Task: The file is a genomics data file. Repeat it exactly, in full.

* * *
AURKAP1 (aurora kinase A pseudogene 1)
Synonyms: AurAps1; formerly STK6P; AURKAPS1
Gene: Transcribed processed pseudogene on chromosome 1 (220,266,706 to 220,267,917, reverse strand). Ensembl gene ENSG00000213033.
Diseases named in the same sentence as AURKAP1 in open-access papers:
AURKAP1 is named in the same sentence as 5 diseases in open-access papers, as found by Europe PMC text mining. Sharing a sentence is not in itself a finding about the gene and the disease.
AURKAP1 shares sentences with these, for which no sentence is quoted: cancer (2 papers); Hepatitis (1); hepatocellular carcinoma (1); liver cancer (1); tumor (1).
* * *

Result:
AURKAP1 (aurora kinase A pseudogene 1)
Synonyms: AurAps1; formerly STK6P; AURKAPS1
Gene: Transcribed processed pseudogene on chromosome 1 (220,266,706 to 220,267,917, reverse strand). Ensembl gene ENSG00000213033.
Diseases named in the same sentence as AURKAP1 in open-access papers:
AURKAP1 is named in the same sentence as 5 diseases in open-access papers, as found by Europe PMC text mining. Sharing a sentence is not in itself a finding about the gene and the disease.
AURKAP1 shares sentences with these, for which no sentence is quoted: cancer (2 papers); Hepatitis (1); hepatocellular carcinoma (1); liver cancer (1); tumor (1).